“Too little, too late.”
While addressing the city’s flagging infrastructure and the much-needed funding that was being discussed for it, such was the mantra of Moose Jaw City Councillor Brian Swanson at this week’s two nights of budget talks.
Focus of the talks, held at City Hall Tuesday and Wednesday night, shifted to infrastructure funding with a report from the city’s Financial Services Department about the potential to create an infrastructure reserve fund out of $393,000 from the accumulated surplus and an additional $300,000 a year in redirected SaskPower Corporation franchise fees from the city’s operating budget.
The fund would squirrel away finances to eventually be paired up with provincial and federal government funding for infrastructure programs that Financial Services Director Brian Acker, Mayor Deb Higgins and Coun. Patrick Boyle all said — at varying times — are coming down the pipe.
Others on the committee were not fond of the idea.
Coun. Dawn Luhning questioned the practicalities of saving up for infrastructure rehabilitation in the long term when work is required immediately. Swanson echoed her sentiments.
They present a valid point. It isn’t as if an occult hand had descended from on high to destroy the city’s infrastructure overnight. This is a problem that has been many years in the making — acknowledged by Higgins, herself, on the campaign trail — and it is reaching crisis pitch.
When the run-off finally arrives, the citizens of Moose Jaw will have to contend with the annual challenge of ravaged roads and bridges, overflowing storm sewers, and the many other issues that have become characteristic of a spring in the Friendly City.
But emphasizing the sins of councils past — as Swanson was wont to do on Tuesday night — is only slightly productive in a discussion about the city’s infrastructural future.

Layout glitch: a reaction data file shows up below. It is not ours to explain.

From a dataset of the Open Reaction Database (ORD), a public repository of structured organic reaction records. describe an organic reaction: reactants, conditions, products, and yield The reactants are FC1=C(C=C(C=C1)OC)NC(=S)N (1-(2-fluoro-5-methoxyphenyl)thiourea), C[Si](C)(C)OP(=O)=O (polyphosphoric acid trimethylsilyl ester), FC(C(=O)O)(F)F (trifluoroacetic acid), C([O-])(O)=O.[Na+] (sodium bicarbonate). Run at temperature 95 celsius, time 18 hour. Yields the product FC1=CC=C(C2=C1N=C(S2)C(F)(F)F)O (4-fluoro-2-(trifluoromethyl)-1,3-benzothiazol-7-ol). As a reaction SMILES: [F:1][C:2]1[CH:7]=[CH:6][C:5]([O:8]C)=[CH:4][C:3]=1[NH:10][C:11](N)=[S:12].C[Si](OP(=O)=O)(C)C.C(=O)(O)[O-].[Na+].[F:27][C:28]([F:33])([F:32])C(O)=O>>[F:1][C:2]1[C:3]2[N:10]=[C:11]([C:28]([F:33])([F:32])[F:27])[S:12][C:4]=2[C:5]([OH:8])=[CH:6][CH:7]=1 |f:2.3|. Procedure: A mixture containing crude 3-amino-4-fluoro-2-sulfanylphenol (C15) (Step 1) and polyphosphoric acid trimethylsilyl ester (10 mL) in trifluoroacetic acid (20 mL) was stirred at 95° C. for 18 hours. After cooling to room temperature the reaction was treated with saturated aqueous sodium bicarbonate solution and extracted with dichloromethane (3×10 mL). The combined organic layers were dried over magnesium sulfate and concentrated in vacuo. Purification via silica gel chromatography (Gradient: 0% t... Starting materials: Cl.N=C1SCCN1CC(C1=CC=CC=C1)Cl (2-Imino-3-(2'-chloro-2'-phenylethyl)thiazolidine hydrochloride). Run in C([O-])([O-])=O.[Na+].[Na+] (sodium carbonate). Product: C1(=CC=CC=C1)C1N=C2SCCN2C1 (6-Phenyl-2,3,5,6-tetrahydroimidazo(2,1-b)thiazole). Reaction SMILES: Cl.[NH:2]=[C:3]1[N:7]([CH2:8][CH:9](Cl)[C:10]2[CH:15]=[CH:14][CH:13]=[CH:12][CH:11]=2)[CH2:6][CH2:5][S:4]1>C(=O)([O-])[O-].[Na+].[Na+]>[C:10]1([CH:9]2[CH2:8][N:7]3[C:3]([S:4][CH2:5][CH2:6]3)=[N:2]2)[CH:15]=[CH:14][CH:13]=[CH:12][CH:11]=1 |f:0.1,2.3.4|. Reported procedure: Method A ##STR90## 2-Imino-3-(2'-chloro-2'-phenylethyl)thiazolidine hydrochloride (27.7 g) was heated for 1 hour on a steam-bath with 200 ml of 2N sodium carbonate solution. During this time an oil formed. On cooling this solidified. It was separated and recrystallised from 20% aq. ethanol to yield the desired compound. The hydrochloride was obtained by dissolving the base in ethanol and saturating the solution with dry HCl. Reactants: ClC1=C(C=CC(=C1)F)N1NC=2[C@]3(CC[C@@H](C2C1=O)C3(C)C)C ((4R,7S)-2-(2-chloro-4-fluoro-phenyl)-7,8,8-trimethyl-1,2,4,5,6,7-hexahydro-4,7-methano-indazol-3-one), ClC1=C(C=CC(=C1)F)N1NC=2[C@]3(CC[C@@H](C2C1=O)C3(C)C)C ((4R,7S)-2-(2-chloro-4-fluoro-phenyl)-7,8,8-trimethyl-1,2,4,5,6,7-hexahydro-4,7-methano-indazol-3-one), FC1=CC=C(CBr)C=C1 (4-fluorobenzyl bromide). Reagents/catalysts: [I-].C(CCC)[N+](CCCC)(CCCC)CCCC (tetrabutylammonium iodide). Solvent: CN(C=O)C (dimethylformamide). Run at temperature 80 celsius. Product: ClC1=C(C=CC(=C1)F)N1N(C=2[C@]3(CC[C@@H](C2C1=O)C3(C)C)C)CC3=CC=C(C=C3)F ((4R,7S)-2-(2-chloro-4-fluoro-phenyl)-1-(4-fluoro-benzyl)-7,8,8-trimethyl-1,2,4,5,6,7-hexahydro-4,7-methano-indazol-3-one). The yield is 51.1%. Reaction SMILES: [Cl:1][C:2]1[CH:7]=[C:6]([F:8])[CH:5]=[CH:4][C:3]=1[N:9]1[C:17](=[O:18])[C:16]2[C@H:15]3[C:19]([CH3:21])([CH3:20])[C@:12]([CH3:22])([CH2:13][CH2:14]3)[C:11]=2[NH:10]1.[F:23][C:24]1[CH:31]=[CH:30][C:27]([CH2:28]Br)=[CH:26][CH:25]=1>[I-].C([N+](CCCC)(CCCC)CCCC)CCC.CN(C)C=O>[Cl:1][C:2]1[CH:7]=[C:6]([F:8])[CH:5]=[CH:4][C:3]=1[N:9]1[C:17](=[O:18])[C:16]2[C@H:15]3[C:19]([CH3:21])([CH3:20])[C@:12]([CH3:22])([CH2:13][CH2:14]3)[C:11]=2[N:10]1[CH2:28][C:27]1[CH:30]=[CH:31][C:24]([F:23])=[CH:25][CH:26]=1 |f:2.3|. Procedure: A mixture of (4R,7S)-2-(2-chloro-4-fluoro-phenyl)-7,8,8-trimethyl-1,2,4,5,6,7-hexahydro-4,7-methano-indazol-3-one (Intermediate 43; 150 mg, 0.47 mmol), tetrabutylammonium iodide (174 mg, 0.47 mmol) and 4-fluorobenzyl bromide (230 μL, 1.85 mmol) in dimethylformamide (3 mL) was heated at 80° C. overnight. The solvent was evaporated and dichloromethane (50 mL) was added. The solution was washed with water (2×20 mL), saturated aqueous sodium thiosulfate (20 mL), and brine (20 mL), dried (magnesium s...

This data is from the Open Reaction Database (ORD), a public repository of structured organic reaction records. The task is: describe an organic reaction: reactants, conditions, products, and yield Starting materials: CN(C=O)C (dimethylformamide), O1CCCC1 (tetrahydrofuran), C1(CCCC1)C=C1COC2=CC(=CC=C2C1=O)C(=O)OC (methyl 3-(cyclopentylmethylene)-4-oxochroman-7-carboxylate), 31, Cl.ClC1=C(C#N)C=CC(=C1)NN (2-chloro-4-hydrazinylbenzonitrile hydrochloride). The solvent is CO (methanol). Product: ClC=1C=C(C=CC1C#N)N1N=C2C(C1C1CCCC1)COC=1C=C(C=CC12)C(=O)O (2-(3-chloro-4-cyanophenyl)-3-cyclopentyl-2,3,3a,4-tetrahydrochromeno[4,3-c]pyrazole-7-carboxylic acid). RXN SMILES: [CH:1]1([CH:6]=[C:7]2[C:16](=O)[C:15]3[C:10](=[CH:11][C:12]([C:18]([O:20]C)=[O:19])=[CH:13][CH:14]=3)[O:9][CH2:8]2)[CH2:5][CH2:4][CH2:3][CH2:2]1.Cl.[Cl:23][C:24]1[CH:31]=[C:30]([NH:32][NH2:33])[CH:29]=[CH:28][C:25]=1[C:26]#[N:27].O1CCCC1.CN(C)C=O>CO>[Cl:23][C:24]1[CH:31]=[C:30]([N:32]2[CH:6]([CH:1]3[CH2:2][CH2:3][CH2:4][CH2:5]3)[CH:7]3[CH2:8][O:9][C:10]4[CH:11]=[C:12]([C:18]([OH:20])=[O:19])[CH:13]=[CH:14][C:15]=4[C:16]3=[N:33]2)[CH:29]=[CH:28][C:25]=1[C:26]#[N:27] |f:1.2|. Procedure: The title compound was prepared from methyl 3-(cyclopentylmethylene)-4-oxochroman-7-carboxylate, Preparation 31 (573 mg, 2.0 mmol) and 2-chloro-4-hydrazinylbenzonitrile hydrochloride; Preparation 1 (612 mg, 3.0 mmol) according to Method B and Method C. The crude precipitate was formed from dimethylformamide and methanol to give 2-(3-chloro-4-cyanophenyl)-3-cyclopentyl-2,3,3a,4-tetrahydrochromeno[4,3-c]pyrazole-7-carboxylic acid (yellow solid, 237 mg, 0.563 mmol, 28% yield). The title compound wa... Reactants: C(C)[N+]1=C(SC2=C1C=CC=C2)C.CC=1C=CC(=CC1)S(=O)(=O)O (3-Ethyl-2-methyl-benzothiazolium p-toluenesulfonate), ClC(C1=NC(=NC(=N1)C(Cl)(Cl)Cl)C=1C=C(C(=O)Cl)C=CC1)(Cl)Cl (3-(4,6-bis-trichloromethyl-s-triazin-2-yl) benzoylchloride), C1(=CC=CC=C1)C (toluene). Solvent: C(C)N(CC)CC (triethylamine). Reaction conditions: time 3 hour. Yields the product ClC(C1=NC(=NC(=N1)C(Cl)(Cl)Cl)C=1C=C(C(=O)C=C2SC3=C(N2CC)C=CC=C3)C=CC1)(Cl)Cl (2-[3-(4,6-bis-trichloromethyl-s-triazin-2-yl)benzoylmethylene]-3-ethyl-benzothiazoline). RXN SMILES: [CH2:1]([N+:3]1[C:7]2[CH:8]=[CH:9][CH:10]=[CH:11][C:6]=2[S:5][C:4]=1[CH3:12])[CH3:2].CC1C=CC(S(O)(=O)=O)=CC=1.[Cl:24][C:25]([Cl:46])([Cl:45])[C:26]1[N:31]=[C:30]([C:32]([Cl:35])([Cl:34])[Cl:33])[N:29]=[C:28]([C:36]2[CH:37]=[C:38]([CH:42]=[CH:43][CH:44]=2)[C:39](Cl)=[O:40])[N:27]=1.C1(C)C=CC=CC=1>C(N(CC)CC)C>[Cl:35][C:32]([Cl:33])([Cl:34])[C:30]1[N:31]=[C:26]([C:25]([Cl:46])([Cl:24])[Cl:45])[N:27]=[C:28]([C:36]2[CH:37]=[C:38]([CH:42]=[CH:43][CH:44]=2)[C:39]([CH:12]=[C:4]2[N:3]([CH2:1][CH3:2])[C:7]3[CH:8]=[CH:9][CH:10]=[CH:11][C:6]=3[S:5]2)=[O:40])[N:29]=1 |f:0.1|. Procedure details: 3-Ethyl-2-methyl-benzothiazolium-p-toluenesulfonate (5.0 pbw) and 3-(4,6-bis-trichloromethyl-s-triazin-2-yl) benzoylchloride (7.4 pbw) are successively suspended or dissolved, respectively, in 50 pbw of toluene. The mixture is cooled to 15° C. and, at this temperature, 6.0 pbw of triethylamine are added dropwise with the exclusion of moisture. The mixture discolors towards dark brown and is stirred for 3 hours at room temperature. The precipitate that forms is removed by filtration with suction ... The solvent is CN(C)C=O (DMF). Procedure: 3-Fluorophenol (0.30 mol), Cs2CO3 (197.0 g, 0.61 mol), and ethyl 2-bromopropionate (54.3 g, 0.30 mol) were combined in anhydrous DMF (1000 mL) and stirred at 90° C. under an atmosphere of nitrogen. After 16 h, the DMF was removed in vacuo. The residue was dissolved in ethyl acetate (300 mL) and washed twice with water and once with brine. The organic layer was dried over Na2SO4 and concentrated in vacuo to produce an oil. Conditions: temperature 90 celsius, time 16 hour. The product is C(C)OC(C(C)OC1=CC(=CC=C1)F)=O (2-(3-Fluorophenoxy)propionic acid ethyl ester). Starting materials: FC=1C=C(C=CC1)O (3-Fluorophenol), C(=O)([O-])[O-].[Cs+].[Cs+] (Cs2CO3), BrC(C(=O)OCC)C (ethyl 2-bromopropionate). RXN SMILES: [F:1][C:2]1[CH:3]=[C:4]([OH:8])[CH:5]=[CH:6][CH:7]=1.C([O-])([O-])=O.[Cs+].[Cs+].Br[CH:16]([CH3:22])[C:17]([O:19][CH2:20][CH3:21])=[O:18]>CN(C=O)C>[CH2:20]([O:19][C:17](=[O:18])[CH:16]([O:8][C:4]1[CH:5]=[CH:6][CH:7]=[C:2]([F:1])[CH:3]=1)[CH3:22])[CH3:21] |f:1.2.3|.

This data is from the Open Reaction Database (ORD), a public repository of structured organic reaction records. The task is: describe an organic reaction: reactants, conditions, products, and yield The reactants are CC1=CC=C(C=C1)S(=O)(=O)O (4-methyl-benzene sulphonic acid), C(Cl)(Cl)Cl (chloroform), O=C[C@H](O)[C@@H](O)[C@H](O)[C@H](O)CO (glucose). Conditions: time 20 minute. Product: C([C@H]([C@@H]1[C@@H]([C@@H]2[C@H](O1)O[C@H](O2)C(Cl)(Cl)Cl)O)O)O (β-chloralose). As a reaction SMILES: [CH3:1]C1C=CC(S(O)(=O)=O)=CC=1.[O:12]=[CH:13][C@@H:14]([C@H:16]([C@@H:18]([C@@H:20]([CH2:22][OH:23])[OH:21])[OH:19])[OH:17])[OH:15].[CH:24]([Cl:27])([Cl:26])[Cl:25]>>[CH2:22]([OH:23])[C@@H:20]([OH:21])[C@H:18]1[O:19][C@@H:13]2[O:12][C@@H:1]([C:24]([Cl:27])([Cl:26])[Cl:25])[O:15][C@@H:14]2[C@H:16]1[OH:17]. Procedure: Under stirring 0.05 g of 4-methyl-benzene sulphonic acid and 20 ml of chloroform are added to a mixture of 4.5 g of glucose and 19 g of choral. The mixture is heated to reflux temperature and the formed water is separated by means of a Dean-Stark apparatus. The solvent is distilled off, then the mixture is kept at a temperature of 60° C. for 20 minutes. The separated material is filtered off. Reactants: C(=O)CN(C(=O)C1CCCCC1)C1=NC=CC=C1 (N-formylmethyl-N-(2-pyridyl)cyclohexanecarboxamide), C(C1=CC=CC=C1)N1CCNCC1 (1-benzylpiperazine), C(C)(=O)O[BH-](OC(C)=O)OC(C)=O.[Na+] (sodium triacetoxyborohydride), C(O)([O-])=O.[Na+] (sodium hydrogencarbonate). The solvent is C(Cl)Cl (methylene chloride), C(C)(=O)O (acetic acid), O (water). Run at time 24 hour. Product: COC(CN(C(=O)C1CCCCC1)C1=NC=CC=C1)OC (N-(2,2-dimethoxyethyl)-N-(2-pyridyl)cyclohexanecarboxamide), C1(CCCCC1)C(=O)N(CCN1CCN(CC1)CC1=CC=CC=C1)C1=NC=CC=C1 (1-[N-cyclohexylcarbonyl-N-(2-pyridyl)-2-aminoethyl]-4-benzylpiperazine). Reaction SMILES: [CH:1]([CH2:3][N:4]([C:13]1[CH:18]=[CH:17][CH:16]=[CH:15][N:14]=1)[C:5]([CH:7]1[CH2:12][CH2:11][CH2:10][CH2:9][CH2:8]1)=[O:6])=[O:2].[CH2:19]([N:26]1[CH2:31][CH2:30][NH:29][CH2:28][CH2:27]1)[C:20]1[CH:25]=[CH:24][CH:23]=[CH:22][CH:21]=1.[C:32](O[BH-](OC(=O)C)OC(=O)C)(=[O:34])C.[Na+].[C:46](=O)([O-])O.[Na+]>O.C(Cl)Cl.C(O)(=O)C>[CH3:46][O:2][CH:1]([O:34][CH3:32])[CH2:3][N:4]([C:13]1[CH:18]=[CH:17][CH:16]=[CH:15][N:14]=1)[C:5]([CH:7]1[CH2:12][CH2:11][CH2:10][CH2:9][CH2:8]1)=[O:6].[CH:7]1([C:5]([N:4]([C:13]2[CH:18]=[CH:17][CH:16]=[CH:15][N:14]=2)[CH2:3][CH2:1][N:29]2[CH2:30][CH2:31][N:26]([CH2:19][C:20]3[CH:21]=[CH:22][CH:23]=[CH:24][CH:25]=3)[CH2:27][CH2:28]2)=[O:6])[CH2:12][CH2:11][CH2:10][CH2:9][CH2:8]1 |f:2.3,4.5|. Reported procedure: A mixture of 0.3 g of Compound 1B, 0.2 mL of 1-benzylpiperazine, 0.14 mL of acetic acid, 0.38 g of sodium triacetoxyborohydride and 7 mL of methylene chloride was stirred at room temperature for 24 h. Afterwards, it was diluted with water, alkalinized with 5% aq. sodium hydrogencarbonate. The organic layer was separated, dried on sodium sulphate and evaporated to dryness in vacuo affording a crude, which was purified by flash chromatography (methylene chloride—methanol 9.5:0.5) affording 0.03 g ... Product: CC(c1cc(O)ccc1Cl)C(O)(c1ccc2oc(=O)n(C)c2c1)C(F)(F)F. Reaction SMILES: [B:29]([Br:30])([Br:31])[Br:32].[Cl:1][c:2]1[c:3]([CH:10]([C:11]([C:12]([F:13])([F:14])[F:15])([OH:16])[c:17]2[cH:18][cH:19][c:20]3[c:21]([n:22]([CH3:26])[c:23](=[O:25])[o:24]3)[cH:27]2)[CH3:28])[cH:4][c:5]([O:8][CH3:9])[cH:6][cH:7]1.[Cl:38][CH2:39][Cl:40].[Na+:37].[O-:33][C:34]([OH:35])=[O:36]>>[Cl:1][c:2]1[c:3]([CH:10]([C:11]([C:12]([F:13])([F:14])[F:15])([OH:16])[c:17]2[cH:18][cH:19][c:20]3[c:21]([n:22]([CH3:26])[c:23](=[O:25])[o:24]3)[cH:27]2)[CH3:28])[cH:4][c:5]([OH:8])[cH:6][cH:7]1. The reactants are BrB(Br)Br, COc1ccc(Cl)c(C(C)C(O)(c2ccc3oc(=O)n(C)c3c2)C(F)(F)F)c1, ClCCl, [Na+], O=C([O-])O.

In Swanson’s own words, even the $2 million he moved to have added to the city’s capital budget for infrastructure — at the price of a 10 per cent tax increase to Moose Jaw’s population — would be a “drop in the bucket” in response to this city’s needs.
If $2 million is a drop in the bucket, the $693,000 council agreed to send to capital and earmark for infrastructure is the beads of condensation on the side of a cold glass on a hot summer day.
Coun. Heather Eby may have offered the most clear-headed comment during the discourse.
While $693,000 worth of immediate infrastructural work would make the councillors and probably even the everyday Moose Javian feel good, it seems painfully short-sighted.
Especially considering the new Crown corporation the Sask Party has established — SaskBuilds — that was mandated in this year’s speech from the throne to work with municipalities to improve infrastructure.
There’s virtue in not wanting to go begging to Uncles Harper and Wall for a bail-out every few years, but when they are freely offering birthday money, this city should be ready to take it.
Elsewise we’ll be left with those beads of condensation on the glass.